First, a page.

I got the game while it was in beta but didn't find the time to try it before now, so that needed to be remedied!
For those of you who don't already know, Unity Field Agent is a skirmish game centered around small groups of about 5-15 models per side fighting out on the fringes on human space.
Unlike some of the other NWG rules UFA has a standard statline and a point system for models to allow for standard army lists and encounters, but also have a squad mode for necromunda-style play where you follow a group as they advance between games and a more free-form story mode for narrative games.
The stats are movement, brawl, firing, toughness and morale. The stats are fairly self explanatory, movement is the number of inches a character can move. The other stats have a numerical value between 1+ and 6+ and is used for brawling, firing, resisting damage and morale tests, respectively.
The system uses standard D6s, but have a card-based activation mechanic using a normal deck of cards to determine activations. Each force is assigned a suit in smaller games, or a color in bigger ones, with number cards giving a character 2 actions, face cards giving you 3 actions and aces allowing for 1 action, even if you have already activated earlier in the turn. Finally jokers can be used to advance the game clock and trigger random events if used.
You can also choose to use a card to give a bonus action instead of a regular activation if the character has the appropriate traits.
Another thing that is a bit different with UFA is that you can't repeat actions in the same activation unless you have a double-action trait. So if you have 3 activations you can't move, then shoot and move again in a single activation, unless you have the double-move trait.
For this game I decided to keep it simple to start with setting up two forces of about 75 points, the smallest suggested size.
The shot hits and then the targeted soldier rolls a toughness roll trying to match or beat his toughness score. Some weapons have a impact score, this gives you a penalty to your tough roll equal to the value. This also means that some weapons can hit hard enough to make your toughness rolls impossible( e.g. a toughness 5+ character being hit by an impact 2 weapon). In this game the only weapon with an impact score is the maul of the cultist bruiser.
If he succeeds, then the shot is deflected but you check the severity dice to see if the target gets shocked. If the toughness roll fails, like in this case, you apply the severity die in full. This soldier was lucky enough to only be wounded, you can take 3 wounds before being taken out of action.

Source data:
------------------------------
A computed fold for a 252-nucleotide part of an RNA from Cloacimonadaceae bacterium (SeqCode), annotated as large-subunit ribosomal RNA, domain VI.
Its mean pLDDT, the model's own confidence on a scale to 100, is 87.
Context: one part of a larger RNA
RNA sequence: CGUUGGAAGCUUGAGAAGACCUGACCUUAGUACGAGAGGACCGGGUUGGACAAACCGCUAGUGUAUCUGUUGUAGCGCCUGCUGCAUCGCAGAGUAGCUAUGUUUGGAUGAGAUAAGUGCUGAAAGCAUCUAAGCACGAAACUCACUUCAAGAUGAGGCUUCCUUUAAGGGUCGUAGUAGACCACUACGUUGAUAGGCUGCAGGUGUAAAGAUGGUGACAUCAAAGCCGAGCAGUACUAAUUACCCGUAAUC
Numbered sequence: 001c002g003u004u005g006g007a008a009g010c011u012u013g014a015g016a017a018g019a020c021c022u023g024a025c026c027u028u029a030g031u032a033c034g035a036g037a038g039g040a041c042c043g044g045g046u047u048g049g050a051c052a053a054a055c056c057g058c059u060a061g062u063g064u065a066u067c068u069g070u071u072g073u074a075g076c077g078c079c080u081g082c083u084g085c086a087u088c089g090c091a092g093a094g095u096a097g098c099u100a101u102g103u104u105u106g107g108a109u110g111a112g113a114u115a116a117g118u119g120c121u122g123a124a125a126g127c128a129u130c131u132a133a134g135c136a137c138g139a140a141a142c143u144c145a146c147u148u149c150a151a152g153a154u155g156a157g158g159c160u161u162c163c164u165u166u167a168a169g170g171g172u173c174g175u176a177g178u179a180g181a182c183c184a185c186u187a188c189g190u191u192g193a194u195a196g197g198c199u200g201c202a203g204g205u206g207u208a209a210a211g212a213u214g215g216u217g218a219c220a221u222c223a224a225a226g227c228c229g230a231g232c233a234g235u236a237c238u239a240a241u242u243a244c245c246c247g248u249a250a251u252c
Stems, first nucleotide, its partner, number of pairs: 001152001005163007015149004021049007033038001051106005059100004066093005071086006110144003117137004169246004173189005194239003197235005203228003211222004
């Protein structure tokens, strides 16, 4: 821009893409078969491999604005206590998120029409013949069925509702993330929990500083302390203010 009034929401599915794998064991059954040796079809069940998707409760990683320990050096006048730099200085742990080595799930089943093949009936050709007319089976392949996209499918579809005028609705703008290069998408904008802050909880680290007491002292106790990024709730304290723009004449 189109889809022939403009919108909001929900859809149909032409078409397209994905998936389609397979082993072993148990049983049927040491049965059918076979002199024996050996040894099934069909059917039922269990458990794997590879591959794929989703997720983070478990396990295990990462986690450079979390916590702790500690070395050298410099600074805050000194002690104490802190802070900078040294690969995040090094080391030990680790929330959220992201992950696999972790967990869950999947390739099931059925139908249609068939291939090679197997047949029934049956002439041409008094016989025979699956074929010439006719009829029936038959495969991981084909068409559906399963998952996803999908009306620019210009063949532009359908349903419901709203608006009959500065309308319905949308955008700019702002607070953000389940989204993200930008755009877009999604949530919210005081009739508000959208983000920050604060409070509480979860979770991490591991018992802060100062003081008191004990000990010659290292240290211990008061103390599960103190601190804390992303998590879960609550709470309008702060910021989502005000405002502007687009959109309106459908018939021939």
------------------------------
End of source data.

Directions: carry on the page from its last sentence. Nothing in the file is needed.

On a 2 or 3 you are wounded, you take a -1 penalty on all your rolls for every wound and you can take 3 wounds before being taken out of action. But if the severity die shows up 4-6 then the character is instantly taken out. This is what happened here.
Return fire damages the cultist bruiser as he runs across the sands.
Pushed on by the cultist leader, the scrapper reaches the fuel depot before any of the soldiers.
Shots ring out, and the scrapper is taken out by a Zephyr shooter.
Things are looking a bit hairly for the Zephyrs!
Looking at the final score the Zephyr has 2 VP from the objectives and 18 VP for the destroyed and fleeing cultists for a total of 20 VP.
The cultists have 1 VP for objectives, having held the fuel depot for a round and 6 VP for the destroyed soldiers for a total of 7 VP.
A pretty telling victory for the Zyphyr, even if it looked dark for a time there!
Now normaly the game uses a system of "Ticks" to track when a game ends as well as certain random events. Each time a turn ends you shuffle the deck and advance the game clock 1 tick, as well as when a joker is drawn if you so choose and in case of certain events as dictated by scenario or random events if you use them. A good lenght is suggested to be 8 ticks, which would be between 4 and 8 rounds depending on the draw and choices made by the players. This is of course dictates only the maximum lenght of a game, as you check for victory conditions by the end of each turn.
I enjoyed the game, but was initially surprised at how deadly it was, having played a fair bit of Starport Scum recently. With the standard toughness being 5+, even without the heavier weapons that gives a impact penalty and the 4-6 destroyed results means that you'll often take out characters you hit pretty fast. I am all for it, a higher deadliness makes your choices that much more important, knowing the characters can't soak up bullets like a sponge.
Like with almost all NWG games there is a set of optional rules included to modify the experience to fit what you and/or your group is looking for, including dialing down the leathaliy a bit and things like jumping climbing and other adventurous stuff you might not need in every game, but that might be fun to have for some scenarios.
Hope you have liked this AAR, even if it is a bit on the technical side rather than the narrative one I tend to go for.
Til next time!